The United States Constitution was constructed by the Founding Fathers to create a limited government that did not infringe greatly upon the rights and privileges of its free citizens. The overall goal was to create a government that would provide protection and assistance to its citizens without unduly taking away their freedoms. After the September 11, 2001 attacks, this particular outlook toward the federal government started to change: with legislation such as the Patriot Act and others, there is a significant push toward expanding governmental powers to increase the ability to wire-tap and take action against potential threats to security1. While these things are, ostensibly, well-intentioned, I believe that this is not what the Founding Fathers had in mind when they drafted the Constitution, and to make these changes is a step backwards for democracy.
The clearest example of these changes being made to the Constitution is the Patriot Act, enacted in 2001 as a response to 9/11. In the Act, law enforcement agencies were given much more leeway in methods of gathering intelligence - the Secretary of the Treasury was allowed to regulate financial transactions, and domestic terrorism was also brought under the blanket definition of terrorism, opening up more law enforcement powers2. More recent legislation towards this trend includes the National Defense Authorization Act (NDAA), which included measures to indefinitely detain individuals who are suspected of terrorism.
There are those who would argue that these changes are absolutely necessary; the attacks on 9/11 were very frightening, and they most certainly demonstrated the presence of non-governmental organizations, like terrorist groups, that are more than willing to commit atrocities on American soil. The threats of suicide bombers, sleeper cells, and more presented themselves in the American consciousness, and it became necessary, it was thought, to give law enforcement more leeway and resources to combat these threats. In principle, it appears to be an effective and sensible idea.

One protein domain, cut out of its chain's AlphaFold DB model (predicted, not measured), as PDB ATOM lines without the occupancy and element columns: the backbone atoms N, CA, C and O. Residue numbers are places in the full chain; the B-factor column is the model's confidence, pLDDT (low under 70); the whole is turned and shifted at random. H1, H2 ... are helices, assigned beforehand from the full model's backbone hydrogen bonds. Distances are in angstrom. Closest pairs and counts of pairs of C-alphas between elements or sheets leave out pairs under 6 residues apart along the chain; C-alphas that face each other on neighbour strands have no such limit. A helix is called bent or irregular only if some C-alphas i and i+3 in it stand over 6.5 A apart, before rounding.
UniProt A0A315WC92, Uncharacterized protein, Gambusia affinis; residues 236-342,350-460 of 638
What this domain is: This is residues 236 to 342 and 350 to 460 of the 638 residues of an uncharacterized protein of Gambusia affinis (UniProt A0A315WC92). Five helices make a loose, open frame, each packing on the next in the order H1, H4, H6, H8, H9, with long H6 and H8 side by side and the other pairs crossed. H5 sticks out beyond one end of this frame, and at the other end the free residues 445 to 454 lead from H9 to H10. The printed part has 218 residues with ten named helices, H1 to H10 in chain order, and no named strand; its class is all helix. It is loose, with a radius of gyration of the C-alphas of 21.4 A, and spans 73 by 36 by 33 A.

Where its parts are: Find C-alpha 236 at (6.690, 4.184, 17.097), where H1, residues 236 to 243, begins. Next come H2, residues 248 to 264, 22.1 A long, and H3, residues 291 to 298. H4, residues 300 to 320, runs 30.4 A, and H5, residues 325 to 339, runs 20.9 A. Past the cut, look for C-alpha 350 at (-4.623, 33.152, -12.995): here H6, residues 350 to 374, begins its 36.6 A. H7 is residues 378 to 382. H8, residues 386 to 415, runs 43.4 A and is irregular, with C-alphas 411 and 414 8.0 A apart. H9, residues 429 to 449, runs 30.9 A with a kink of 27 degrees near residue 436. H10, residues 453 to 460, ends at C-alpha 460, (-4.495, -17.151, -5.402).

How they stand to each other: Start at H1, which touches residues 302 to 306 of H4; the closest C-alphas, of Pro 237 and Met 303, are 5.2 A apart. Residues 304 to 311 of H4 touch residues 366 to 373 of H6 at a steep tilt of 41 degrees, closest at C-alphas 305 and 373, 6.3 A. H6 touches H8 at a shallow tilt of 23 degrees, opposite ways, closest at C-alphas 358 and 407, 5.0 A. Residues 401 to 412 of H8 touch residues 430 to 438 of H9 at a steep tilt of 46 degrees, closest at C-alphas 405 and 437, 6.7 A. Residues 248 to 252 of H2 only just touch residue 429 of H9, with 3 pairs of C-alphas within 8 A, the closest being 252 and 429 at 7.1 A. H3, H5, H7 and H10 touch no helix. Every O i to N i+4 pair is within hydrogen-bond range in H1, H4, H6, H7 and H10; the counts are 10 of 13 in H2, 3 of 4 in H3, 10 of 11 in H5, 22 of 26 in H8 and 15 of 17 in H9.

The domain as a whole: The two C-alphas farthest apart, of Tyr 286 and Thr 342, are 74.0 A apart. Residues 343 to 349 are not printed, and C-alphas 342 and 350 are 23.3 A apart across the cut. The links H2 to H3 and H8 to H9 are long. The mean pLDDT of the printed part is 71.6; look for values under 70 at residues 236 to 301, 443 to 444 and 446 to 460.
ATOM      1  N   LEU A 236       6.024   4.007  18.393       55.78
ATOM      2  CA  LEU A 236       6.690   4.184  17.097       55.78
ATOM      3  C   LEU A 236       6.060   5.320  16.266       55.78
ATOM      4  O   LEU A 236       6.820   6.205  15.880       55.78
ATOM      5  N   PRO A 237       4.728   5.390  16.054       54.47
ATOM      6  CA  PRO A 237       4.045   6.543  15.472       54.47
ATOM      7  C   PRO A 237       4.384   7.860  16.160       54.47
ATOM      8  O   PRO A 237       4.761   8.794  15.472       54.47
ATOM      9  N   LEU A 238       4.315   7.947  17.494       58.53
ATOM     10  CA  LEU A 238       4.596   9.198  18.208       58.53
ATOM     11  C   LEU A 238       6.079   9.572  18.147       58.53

However, to the rate at which these new laws are occurring, further infringements upon American life are being put in place day after day, to little discernible effect in preventing terrorist attacks. Some measures, including the provision within the 2011 NDAA that terror suspects can be detained indefinitely without trial, flies in the face of the principles behind which the Constitution stands. All men are owed a fair trial of their peers, regardless of level of suspicion, and this indefinite detention without trial is a violation of that principle. It sets a dangerous precedent akin to witch-hunting; without the possibility of exoneration, regular, potentially innocent American civilians are subjected to inhuman treatment by their own government, all for the sake of security theater. There is little to no indication that these kinds of measures provide adequate protection from terror threats, and they only serve to limit our freedoms, which the Founding Fathers would find unconscionable3.
In conclusion, I believe these new anti-terror measures and expansion of powers are unconstitutional; the detention of terror suspects without trial, as well as the potential to wiretap and eavesdrop without the knowledge of the people is ill-advised and ineffective at stopping terror attacks. There must be a balance found between security and liberty, so that we may maintain our own free lives while still being guarded from threats both foreign and domestic.
Heather A. Phillips, "Libraries and National Security Law: An Examination of the USA Patriot
Act." Progressive Librarian 25 (2005): 1-16. Available at SSRN:
Kim Lane Scheppele, Law in a Time of Emergency. University of Pennsylvania Law School
Paper 55 (2004).
Adam Serwer, "The Defense Bill Passed. So What Does it Do?" Mother Jones. Dec. 16, 2011.
Retrieved from http://www.motherjones.com/mojo/2011/12/defense-bill-passed-so-what-